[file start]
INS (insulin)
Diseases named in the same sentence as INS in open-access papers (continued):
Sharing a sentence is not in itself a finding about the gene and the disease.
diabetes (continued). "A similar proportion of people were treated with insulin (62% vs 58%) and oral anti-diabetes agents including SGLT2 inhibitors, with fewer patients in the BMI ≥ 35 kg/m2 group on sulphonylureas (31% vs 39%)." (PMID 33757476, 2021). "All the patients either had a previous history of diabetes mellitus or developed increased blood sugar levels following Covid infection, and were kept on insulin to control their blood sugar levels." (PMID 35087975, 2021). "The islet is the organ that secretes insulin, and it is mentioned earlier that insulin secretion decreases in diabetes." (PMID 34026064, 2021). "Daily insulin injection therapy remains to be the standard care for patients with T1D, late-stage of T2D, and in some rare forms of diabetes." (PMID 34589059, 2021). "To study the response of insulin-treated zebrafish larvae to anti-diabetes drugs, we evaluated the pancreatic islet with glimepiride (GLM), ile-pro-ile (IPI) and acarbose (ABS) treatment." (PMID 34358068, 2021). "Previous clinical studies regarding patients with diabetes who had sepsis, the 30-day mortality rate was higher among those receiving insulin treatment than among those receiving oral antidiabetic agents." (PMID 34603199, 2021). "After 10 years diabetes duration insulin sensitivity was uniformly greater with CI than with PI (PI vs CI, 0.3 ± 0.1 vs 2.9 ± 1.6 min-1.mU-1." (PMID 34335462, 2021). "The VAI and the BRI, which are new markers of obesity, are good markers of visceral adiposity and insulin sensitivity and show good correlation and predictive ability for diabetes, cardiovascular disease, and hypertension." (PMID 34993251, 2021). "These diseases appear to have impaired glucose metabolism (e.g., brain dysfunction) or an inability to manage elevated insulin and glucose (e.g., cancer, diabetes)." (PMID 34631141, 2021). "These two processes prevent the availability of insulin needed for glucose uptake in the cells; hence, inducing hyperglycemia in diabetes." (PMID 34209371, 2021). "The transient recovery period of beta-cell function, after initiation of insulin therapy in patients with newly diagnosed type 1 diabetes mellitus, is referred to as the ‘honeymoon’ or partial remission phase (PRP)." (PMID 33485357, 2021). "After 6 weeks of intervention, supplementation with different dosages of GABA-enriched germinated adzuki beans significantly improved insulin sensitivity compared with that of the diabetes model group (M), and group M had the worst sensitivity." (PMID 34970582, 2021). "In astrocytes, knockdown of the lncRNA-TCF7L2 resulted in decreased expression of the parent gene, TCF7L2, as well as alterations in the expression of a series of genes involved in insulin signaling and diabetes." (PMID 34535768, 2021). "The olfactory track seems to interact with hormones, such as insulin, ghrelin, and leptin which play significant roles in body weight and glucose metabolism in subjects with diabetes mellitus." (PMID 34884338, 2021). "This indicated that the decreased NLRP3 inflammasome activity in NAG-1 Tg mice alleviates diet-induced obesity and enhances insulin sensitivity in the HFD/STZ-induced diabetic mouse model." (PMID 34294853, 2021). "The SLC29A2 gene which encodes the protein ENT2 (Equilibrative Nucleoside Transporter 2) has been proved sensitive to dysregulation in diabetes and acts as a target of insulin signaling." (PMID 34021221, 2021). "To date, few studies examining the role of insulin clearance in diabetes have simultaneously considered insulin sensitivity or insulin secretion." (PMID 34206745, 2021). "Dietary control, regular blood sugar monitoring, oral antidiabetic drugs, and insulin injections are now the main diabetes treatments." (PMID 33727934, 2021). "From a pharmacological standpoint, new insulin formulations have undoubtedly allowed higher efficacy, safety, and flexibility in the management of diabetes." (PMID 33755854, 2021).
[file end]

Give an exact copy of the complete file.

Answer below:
INS (insulin)
Diseases named in the same sentence as INS in open-access papers (continued):
Sharing a sentence is not in itself a finding about the gene and the disease.
diabetes (continued). "A similar proportion of people were treated with insulin (62% vs 58%) and oral anti-diabetes agents including SGLT2 inhibitors, with fewer patients in the BMI ≥ 35 kg/m2 group on sulphonylureas (31% vs 39%)." (PMID 33757476, 2021). "All the patients either had a previous history of diabetes mellitus or developed increased blood sugar levels following Covid infection, and were kept on insulin to control their blood sugar levels." (PMID 35087975, 2021). "The islet is the organ that secretes insulin, and it is mentioned earlier that insulin secretion decreases in diabetes." (PMID 34026064, 2021). "Daily insulin injection therapy remains to be the standard care for patients with T1D, late-stage of T2D, and in some rare forms of diabetes." (PMID 34589059, 2021). "To study the response of insulin-treated zebrafish larvae to anti-diabetes drugs, we evaluated the pancreatic islet with glimepiride (GLM), ile-pro-ile (IPI) and acarbose (ABS) treatment." (PMID 34358068, 2021). "Previous clinical studies regarding patients with diabetes who had sepsis, the 30-day mortality rate was higher among those receiving insulin treatment than among those receiving oral antidiabetic agents." (PMID 34603199, 2021). "After 10 years diabetes duration insulin sensitivity was uniformly greater with CI than with PI (PI vs CI, 0.3 ± 0.1 vs 2.9 ± 1.6 min-1.mU-1." (PMID 34335462, 2021). "The VAI and the BRI, which are new markers of obesity, are good markers of visceral adiposity and insulin sensitivity and show good correlation and predictive ability for diabetes, cardiovascular disease, and hypertension." (PMID 34993251, 2021). "These diseases appear to have impaired glucose metabolism (e.g., brain dysfunction) or an inability to manage elevated insulin and glucose (e.g., cancer, diabetes)." (PMID 34631141, 2021). "These two processes prevent the availability of insulin needed for glucose uptake in the cells; hence, inducing hyperglycemia in diabetes." (PMID 34209371, 2021). "The transient recovery period of beta-cell function, after initiation of insulin therapy in patients with newly diagnosed type 1 diabetes mellitus, is referred to as the ‘honeymoon’ or partial remission phase (PRP)." (PMID 33485357, 2021). "After 6 weeks of intervention, supplementation with different dosages of GABA-enriched germinated adzuki beans significantly improved insulin sensitivity compared with that of the diabetes model group (M), and group M had the worst sensitivity." (PMID 34970582, 2021). "In astrocytes, knockdown of the lncRNA-TCF7L2 resulted in decreased expression of the parent gene, TCF7L2, as well as alterations in the expression of a series of genes involved in insulin signaling and diabetes." (PMID 34535768, 2021). "The olfactory track seems to interact with hormones, such as insulin, ghrelin, and leptin which play significant roles in body weight and glucose metabolism in subjects with diabetes mellitus." (PMID 34884338, 2021). "This indicated that the decreased NLRP3 inflammasome activity in NAG-1 Tg mice alleviates diet-induced obesity and enhances insulin sensitivity in the HFD/STZ-induced diabetic mouse model." (PMID 34294853, 2021). "The SLC29A2 gene which encodes the protein ENT2 (Equilibrative Nucleoside Transporter 2) has been proved sensitive to dysregulation in diabetes and acts as a target of insulin signaling." (PMID 34021221, 2021). "To date, few studies examining the role of insulin clearance in diabetes have simultaneously considered insulin sensitivity or insulin secretion." (PMID 34206745, 2021). "Dietary control, regular blood sugar monitoring, oral antidiabetic drugs, and insulin injections are now the main diabetes treatments." (PMID 33727934, 2021). "From a pharmacological standpoint, new insulin formulations have undoubtedly allowed higher efficacy, safety, and flexibility in the management of diabetes." (PMID 33755854, 2021).